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Clarifying Luxury Brand Values and Positioning for an Evolving Marketplace

October 26, 2023

By Daymon Bruck

With an increasingly competitive luxury marketplace, the importance of a well-defined set of brand values and crystal-clear positioning has become progressively challenging, requiring the establishment of a unique brand blueprint for start-ups and heritage brands alike.

In addition to the global expansion of luxury offerings, the evolving demographics of luxury consumers continue to shift towards a younger and more socially aware audience. While traditional luxury standards such as exceptional quality, inspiring creativity and more, are still important to this new customer base, they also require the brands to support their generational values.This new community of luxury consumers, mainly Gen Z and millennials, are now rising to establish a new definition for the industry, as they become the majority of global consumers, marketers and creators.

The Current Transformation of the Luxury Sector

The consulting firm Bain & Co released several comprehensive reports this year on the future of the luxury industry and presented a number of eye-opening statistics. Findings show that the luxury market will likely double in size by 2030, reaching an estimated 530-570 billion euros.

In 2022, Gen Z and millennial consumers accounted for the entire growth of the luxury market. Gen Z and millennial consumers accounted for 44 percent of the global luxury market in 2019, which is expected to grow and account for as much as 70 percent by 2025.

In addition to becoming the largest luxury demographic, millennials and Gen Z have their own perspectives about what value luxury products and services have in their lives. Brands will need to adapt and refine their offerings not only to compete in a highly growing marketplace but also to think about how to build continual emotional connections with a new audience with their own set of expectations for luxury.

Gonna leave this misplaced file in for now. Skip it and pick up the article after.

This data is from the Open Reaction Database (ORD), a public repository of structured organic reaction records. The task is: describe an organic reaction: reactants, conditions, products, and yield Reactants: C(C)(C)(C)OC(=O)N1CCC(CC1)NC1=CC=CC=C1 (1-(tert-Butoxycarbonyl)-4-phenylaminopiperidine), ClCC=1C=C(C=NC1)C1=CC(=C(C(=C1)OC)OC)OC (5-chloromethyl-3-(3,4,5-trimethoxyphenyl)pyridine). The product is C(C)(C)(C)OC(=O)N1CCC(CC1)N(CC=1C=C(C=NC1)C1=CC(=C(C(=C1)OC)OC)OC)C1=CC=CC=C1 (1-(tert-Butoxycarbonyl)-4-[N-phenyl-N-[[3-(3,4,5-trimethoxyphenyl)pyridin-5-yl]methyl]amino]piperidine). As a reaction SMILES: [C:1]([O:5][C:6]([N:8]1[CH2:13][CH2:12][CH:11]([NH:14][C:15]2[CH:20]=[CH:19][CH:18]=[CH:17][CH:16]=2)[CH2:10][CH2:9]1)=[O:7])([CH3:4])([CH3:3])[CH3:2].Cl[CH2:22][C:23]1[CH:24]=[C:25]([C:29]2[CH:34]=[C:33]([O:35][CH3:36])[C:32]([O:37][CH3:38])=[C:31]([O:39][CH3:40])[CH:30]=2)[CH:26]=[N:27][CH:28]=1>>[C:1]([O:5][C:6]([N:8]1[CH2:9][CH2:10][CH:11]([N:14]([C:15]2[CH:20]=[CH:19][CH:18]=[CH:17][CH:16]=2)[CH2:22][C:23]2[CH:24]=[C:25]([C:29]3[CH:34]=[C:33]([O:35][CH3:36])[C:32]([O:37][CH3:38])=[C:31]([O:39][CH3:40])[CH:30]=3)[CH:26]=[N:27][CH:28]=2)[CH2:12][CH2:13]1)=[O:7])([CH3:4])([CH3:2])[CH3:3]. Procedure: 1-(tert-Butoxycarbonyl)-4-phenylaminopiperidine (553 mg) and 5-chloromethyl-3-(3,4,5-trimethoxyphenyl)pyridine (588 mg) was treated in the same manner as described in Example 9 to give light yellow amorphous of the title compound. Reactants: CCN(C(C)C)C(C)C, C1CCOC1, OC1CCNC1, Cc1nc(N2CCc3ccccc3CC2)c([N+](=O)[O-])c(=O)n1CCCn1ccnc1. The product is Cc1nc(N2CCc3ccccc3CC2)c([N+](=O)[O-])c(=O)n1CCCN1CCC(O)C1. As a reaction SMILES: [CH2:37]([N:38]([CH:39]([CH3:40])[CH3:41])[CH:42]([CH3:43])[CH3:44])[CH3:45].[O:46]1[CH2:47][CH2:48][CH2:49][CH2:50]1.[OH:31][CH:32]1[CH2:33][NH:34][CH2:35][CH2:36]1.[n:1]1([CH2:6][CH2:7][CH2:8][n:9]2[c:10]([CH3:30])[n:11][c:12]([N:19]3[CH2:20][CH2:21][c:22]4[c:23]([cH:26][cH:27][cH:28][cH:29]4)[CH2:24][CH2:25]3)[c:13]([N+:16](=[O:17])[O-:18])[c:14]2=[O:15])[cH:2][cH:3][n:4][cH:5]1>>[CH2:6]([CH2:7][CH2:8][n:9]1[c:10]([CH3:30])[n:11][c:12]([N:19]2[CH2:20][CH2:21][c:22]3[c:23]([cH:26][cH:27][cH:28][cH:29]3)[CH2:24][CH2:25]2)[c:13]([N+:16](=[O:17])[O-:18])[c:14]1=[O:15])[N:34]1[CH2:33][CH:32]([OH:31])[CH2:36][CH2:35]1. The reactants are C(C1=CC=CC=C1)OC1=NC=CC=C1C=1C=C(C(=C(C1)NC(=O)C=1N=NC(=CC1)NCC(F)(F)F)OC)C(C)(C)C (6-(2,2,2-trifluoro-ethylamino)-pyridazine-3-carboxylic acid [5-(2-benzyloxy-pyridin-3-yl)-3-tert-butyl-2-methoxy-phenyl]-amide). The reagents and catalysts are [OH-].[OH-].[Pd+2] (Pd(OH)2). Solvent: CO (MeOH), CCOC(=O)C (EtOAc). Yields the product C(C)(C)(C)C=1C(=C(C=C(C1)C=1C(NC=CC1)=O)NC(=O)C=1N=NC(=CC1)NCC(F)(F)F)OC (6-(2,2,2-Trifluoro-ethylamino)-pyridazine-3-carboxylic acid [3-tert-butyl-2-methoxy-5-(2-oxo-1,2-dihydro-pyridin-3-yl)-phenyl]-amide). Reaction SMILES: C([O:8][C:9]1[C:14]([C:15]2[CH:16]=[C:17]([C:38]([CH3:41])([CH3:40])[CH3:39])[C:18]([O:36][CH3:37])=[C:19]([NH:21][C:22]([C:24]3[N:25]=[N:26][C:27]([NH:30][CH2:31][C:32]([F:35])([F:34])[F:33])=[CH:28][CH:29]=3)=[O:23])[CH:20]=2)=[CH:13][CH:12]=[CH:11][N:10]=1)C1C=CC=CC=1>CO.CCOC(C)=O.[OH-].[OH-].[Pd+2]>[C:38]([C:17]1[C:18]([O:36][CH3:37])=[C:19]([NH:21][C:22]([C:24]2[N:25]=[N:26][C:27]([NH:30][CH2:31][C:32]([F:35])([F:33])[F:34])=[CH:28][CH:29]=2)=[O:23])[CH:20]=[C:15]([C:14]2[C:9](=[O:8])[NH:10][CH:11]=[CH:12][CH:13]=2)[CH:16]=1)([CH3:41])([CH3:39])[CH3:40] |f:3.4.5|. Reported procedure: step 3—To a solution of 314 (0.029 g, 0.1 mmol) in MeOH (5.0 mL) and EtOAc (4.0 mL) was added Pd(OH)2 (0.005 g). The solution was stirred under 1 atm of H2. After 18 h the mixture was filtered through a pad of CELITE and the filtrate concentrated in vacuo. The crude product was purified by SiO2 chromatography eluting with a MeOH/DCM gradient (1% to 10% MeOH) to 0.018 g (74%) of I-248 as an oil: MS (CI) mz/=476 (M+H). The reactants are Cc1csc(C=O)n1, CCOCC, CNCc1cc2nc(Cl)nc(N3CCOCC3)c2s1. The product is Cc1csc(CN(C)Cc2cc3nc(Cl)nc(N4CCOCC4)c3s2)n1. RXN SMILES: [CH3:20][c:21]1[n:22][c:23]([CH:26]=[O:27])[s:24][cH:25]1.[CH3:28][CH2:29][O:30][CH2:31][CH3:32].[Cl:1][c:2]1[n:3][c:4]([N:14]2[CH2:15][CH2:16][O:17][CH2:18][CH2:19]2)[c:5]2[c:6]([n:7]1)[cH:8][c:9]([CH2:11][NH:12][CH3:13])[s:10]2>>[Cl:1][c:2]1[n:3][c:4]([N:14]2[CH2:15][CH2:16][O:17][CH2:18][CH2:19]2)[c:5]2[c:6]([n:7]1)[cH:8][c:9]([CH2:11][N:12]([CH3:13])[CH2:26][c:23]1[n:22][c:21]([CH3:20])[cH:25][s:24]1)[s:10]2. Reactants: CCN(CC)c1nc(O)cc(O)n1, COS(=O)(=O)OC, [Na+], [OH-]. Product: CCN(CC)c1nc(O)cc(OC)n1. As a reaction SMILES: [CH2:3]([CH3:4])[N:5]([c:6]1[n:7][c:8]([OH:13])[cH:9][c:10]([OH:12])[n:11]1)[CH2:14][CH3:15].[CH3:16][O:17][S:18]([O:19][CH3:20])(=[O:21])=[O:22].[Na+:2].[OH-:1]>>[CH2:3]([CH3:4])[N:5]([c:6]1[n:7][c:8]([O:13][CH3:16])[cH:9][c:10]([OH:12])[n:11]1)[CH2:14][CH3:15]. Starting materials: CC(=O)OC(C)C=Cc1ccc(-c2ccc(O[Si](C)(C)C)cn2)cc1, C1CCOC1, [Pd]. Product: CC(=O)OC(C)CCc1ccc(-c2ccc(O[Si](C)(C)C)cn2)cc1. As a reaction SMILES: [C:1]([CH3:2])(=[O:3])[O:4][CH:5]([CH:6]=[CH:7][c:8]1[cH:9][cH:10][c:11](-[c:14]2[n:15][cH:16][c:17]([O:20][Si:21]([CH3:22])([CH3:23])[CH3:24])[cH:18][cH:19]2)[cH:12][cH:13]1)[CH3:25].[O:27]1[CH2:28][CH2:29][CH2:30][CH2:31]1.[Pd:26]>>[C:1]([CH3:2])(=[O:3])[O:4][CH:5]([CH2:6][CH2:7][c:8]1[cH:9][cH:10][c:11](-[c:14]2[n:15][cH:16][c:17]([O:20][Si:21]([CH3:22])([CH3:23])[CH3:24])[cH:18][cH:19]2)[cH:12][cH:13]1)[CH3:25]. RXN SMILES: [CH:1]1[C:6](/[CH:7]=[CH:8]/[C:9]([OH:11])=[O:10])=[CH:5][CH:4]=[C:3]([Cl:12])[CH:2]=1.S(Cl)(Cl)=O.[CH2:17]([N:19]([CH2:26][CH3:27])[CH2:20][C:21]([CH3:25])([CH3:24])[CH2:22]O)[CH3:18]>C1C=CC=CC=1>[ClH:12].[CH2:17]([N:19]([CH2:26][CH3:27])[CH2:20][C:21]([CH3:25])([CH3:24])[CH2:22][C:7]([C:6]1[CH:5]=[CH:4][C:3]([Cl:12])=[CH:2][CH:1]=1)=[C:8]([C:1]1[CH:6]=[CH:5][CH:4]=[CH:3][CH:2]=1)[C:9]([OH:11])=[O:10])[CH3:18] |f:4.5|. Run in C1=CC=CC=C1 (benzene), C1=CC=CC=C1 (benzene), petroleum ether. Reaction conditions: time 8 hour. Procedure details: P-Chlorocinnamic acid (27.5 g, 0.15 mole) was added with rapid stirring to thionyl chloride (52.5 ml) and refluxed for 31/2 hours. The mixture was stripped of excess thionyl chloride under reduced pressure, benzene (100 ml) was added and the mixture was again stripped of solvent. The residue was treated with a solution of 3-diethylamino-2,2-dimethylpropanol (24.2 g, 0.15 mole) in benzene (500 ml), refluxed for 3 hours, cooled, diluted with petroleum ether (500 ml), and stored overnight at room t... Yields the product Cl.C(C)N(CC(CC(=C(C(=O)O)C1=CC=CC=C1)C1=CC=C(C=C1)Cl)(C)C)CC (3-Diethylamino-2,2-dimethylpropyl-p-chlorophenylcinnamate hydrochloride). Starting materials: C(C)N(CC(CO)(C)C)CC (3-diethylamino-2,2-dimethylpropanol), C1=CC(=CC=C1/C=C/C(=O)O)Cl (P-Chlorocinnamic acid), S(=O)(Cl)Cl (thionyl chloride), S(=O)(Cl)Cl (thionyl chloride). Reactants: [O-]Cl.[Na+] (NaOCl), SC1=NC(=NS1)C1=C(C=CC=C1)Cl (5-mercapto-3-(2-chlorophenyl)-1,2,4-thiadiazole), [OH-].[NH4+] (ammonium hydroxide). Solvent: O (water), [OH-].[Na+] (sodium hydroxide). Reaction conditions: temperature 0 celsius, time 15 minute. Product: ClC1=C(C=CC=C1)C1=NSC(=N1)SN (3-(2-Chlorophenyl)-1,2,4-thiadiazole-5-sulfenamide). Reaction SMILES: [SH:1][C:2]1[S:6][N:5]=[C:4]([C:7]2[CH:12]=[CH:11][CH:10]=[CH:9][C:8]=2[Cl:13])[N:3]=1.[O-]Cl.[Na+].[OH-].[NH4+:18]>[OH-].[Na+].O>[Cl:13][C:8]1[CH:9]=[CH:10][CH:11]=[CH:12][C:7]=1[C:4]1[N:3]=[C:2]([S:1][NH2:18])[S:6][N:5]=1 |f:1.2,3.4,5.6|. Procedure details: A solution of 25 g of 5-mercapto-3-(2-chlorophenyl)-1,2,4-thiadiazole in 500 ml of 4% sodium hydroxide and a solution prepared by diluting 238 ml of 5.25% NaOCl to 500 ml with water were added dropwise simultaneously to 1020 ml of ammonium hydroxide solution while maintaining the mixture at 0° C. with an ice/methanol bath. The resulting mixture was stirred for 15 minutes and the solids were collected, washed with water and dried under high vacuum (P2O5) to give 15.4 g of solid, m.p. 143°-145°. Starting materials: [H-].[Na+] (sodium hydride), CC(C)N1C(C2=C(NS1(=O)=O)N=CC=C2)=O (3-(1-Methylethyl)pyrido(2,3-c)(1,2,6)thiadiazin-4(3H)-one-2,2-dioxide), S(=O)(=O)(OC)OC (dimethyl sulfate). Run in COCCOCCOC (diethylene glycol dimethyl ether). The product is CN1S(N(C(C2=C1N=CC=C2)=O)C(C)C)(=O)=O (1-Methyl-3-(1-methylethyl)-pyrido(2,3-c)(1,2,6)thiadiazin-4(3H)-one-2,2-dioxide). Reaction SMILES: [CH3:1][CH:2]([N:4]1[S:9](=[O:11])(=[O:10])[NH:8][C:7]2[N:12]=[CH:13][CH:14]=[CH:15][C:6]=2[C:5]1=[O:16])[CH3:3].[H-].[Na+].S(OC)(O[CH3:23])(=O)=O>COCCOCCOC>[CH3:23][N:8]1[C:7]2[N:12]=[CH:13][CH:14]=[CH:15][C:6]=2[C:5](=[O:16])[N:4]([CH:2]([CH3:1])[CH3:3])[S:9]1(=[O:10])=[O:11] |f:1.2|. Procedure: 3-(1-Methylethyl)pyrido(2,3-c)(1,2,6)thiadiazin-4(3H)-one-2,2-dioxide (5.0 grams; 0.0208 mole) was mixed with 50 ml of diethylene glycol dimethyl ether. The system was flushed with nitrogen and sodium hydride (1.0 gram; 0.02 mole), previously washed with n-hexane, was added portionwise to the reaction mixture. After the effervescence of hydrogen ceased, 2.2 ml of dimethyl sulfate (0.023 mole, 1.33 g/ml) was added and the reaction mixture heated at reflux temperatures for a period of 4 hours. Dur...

Tiffany & Co is a good example of a luxury brand that used an imperfect approach with their Nike collaboration on a limited-edition pair of Air Force Ones. The collaboration was met with mixed results and caused a backlash on social media by the passionate sneaker connoisseurs who claimed, “You can’t buy cred.”

Tiffany and Nike's black-and-blue shoes are not impressing sneakerheads around the world so far. In China, the reception was tepid. Image credit: Tiffany & Co.

Retailing for $400, Tiffany & Co. collaborated with Nike on a pair of special-edition sneakers in February 2023. Image credit: Tiffany & Co.

A “fine-tuning” is required here – a careful consideration by marketers to invest in understanding their audience’s goals and drivers. There are likely to be some growing pains along the way to build trust with consumers who can spot an imitative product a mile away.

New Luxury Values and the Transformation of Status

The luxury industry has a set of well-established values that have become the recognized standards for as long as the category has existed. Many of these traditional luxury values, including performance, craftsmanship, innovation, creative excellence, heritage and prestige, are still very relevant for most consumers and will likely remain at the core of what defines the luxury tier.

The new luxury audiences have begun to add new values to the mix such as responsibility, sustainability, transparency, transformation, community and the support of circular economies. These new values are by no means exclusive to luxury, but will share the stage with traditional luxury values and be held to a higher standard than mass and premium brands.

Luxury brands are recognized to be the best, an ideal to raise the bar and set the highest standards, both old and new, which others seek to emulate. These new standards are also quickly becoming the new markers of status across the luxury industry, especially with new luxury consumers.